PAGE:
Miracle in a Dry Season    Dangerous Passage





Finding Father Christmas by Robin Jones Gunn

Robin Jones GunnThe Robin Jones Gunn File:


Review of Sisterchicks in Wooden Shoes
Review of Finding Father Christmas

Buy Robin's Books:

Christianbook.com logo   Amazon Logo

The Advocate

Finding Father Christmas

by Robin Jones Gunn

Reviewed by Cheryl Russell

"...a quick but enjoyable read on a wintry afternoon."

Will this Christmas answer Miranda’s childhood question?

Miranda Carson’s childhood was anything but normal. She lived a nomadic life with her actress mother, traveling up and down the West Coast, living out of suitcases and motel rooms. Her father was never mentioned.

Now twenty-one, she’s left her home in San Francisco to travel to England. In her possession is an old photograph of a young boy screaming in fear as he sits on Santa’s lap. The photo is the only clue she has to her unknown father. Even though the image is faded, the studio’s name is still legible on the back-Carlton Photography Studio, Bexley Lane, Carlton Heath.

On Christmas Eve, she finds herself in the doorway of the Tea Cozy, a small establishment in Carlton Heath. The brutal winds of an impending winter storm propel her into the cheery and warm room. She almost collides with a kilt-wearing older man heading out the door. After a short conversation he introduces himself as Christmas Present and then leaves Miranda standing alone and somewhat perplexed.

Before she can decide her next move, a woman dressed in a red formal gown descends the stairway. A sparkling necklace with matching earrings completes her ensemble. Even though it’s obvious she is dressed for an evening out, she fetches Miranda some tea and scones and engages her in conversation. Miranda shows her the photo with the address of the local photography studio stamped on the back. The woman, named Katherine, has no knowledge of the studio. But since she has only lived in the village for a few years, she encourages Miranda to stay in the town and ask some of the other residents what they may know.

Most of the residents will be at the village’s annual Christmas pageant-Charles Dickens’ A Christmas Carol-where Katherine is headed. She invites Miranda to accompany her and meet some of the older citizens of the town. Miranda declines, wanting to get back to London. But after some inner struggle, she decides that for her own peace of mind, she needs to pursue this single clue to her father’s identity as far as it will take her. It’s a decision that alters not just her future, but that of the English family that offers her refuge during the snowstorm.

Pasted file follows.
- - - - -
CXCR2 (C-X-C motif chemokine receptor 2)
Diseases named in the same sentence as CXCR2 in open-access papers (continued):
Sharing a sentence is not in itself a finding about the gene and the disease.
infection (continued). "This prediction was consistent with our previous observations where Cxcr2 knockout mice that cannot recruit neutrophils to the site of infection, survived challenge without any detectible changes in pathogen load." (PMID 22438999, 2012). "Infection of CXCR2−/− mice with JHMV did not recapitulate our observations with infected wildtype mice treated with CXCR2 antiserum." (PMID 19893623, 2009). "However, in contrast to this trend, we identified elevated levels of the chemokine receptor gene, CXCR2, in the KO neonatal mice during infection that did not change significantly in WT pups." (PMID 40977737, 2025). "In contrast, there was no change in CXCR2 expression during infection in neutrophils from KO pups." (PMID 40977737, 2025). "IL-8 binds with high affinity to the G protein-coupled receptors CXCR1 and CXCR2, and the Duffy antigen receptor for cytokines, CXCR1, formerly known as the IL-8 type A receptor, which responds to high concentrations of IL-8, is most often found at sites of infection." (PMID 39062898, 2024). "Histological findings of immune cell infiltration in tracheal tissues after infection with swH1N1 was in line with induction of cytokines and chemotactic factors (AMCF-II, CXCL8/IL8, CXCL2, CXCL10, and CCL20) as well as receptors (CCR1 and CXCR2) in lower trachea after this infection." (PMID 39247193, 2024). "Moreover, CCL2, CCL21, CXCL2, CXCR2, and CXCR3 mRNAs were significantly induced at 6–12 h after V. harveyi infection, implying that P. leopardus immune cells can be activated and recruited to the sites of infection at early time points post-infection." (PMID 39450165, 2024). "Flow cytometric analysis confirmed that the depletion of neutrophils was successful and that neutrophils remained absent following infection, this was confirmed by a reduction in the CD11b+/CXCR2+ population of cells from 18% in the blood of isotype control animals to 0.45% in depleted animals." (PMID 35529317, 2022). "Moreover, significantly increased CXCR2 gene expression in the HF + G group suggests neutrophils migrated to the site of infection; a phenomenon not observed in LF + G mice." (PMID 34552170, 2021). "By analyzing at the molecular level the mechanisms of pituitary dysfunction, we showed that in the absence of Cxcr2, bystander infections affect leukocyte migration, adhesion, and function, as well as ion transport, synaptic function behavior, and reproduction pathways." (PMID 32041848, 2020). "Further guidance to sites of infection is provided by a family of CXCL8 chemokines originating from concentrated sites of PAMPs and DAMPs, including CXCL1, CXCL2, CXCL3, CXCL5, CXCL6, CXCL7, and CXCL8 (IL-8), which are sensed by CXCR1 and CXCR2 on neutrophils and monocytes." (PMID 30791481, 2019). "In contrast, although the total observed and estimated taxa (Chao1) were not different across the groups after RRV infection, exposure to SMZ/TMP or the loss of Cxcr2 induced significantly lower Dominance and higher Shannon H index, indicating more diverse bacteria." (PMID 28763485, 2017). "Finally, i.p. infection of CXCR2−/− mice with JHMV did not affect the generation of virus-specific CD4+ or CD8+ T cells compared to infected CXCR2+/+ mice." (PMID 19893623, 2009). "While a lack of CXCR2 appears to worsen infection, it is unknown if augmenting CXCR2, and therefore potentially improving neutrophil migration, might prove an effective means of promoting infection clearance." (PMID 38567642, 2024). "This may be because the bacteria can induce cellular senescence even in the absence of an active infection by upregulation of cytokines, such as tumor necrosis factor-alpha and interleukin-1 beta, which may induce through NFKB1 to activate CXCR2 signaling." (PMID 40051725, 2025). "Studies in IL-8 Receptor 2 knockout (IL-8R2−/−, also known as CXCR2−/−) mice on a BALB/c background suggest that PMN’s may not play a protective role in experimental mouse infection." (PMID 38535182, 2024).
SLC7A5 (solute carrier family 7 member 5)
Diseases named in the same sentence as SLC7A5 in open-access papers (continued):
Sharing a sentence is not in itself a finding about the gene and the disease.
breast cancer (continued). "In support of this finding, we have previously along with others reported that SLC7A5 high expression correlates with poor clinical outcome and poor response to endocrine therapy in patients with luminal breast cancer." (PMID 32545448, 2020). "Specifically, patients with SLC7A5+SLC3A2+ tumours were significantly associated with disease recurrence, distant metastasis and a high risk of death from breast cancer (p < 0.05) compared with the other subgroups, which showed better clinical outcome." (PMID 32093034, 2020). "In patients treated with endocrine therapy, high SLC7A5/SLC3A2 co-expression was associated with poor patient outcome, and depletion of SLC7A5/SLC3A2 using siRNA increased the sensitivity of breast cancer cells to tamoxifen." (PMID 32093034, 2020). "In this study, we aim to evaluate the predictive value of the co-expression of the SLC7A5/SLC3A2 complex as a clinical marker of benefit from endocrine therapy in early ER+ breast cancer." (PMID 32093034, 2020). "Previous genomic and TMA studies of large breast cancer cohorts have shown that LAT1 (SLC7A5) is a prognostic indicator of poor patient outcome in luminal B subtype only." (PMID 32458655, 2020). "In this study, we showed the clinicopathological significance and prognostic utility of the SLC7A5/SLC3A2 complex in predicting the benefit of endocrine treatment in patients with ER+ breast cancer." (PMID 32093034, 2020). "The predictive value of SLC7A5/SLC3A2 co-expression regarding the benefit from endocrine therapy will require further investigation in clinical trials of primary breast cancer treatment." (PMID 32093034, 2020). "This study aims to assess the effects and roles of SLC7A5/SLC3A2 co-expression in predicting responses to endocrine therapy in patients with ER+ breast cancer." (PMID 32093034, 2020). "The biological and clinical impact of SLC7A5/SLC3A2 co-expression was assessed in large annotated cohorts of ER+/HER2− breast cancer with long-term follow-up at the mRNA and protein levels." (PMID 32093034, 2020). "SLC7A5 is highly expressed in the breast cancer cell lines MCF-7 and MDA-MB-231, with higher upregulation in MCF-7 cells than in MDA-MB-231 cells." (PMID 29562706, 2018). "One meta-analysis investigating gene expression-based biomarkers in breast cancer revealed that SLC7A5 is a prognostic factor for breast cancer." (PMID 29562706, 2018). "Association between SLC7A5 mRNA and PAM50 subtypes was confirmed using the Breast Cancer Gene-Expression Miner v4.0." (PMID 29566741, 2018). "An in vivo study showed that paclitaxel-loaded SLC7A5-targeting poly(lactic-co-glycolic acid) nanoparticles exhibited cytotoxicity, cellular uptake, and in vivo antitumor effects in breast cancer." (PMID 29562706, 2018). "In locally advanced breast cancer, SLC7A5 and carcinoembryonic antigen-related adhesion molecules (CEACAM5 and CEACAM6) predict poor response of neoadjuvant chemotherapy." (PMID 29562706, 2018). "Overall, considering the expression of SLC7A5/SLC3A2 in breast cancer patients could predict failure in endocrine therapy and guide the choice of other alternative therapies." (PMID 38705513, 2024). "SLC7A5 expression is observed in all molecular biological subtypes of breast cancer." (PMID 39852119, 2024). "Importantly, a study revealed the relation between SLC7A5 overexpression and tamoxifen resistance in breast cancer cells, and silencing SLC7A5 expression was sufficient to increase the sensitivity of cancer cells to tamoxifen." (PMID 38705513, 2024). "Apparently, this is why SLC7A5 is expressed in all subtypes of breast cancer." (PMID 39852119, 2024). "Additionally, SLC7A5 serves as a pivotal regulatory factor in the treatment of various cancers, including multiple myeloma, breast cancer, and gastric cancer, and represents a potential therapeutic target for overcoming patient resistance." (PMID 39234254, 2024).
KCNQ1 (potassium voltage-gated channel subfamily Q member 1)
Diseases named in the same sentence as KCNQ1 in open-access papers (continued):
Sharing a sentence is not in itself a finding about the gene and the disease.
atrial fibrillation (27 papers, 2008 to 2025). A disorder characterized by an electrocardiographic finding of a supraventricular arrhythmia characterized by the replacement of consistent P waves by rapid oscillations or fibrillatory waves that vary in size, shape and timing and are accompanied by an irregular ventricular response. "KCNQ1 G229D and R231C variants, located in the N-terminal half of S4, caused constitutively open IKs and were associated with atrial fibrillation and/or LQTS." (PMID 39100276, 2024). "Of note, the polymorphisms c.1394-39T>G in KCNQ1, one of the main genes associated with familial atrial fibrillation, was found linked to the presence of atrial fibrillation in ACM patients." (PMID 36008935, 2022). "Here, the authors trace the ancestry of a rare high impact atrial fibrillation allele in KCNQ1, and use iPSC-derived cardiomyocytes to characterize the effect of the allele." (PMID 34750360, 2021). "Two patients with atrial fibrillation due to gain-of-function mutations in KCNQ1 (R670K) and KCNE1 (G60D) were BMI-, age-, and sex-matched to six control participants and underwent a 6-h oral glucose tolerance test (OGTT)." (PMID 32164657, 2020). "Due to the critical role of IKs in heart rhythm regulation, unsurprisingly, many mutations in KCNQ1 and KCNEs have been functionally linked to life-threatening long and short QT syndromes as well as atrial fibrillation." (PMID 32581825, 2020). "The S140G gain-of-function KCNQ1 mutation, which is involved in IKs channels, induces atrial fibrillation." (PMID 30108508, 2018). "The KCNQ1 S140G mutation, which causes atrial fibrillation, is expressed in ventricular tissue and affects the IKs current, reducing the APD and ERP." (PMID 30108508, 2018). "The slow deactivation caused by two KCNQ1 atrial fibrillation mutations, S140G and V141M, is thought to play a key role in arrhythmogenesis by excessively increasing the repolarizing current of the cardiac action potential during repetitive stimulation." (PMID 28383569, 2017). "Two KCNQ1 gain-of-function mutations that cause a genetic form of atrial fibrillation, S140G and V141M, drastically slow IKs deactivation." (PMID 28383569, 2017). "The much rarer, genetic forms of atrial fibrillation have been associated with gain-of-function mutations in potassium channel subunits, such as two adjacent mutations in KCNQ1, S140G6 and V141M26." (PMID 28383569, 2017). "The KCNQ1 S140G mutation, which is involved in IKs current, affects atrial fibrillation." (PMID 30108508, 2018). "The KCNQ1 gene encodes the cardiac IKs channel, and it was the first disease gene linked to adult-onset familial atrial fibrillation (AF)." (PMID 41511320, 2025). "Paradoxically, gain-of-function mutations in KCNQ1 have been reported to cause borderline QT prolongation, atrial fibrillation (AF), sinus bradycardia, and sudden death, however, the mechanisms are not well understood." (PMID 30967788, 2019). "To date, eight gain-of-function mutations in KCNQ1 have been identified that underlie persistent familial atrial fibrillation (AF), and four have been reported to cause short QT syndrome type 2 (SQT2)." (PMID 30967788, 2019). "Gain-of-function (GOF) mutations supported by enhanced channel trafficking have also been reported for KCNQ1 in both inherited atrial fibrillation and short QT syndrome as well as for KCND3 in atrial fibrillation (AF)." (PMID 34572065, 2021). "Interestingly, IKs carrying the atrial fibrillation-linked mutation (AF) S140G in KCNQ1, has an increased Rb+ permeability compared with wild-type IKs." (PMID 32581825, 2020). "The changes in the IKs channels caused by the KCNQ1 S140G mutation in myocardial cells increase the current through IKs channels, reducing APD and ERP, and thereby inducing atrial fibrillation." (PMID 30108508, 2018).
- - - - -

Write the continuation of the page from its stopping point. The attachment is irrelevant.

Finding Father Christmas is the story of a young woman’s search for belonging and the father she never knew. She longs for a family to call her own and begins to find it with the Whitcombes, the family that has given her refuge. But as small clues begin to add up, she faces a tough decision. Should she reveal to them what she’s discovered or carry unspoken suspicions back with her to San Francisco and her lonely, insignificant life? Either choice guarantees someone will feel pain this Christmas season. At only a little over 160 pages, Finding Father Christmas is a quick but enjoyable read on a wintry afternoon.

Cheryl Russell lives in the Midwest with her husband and three children. Her short stories, as well as a few articles, have been published in print and online. She's loved to read for as long as she can remember and puts all that time to good use writing book reviews for Infuze, Novel Reviews, and Title Trakk. She's also a member of the Christian Fiction Blog Alliance, FIRST network, Christian Science Fiction and Fantasy Blog Tour and American Christian Fiction Writers. She's currently working on her first novel. If she could, she'd spend her time hanging out in the thermal areas of Yellowstone in general, Norris Geyser Basin in particular. Another favorite spot is Kennicott, an old copper mining town in Wrangel-St. Elias National Park, Alaska, which is at the end of a 60 mile dirt road, 8 hours west of Anchorage. She and her family are frequent hikers in the national parks, and have pounded the dirt trails in Virginia, Colorado, Utah, Arizona, Montana, Wyoming and Alaska. You can visit her at her blog, Unseen Worlds or at her website.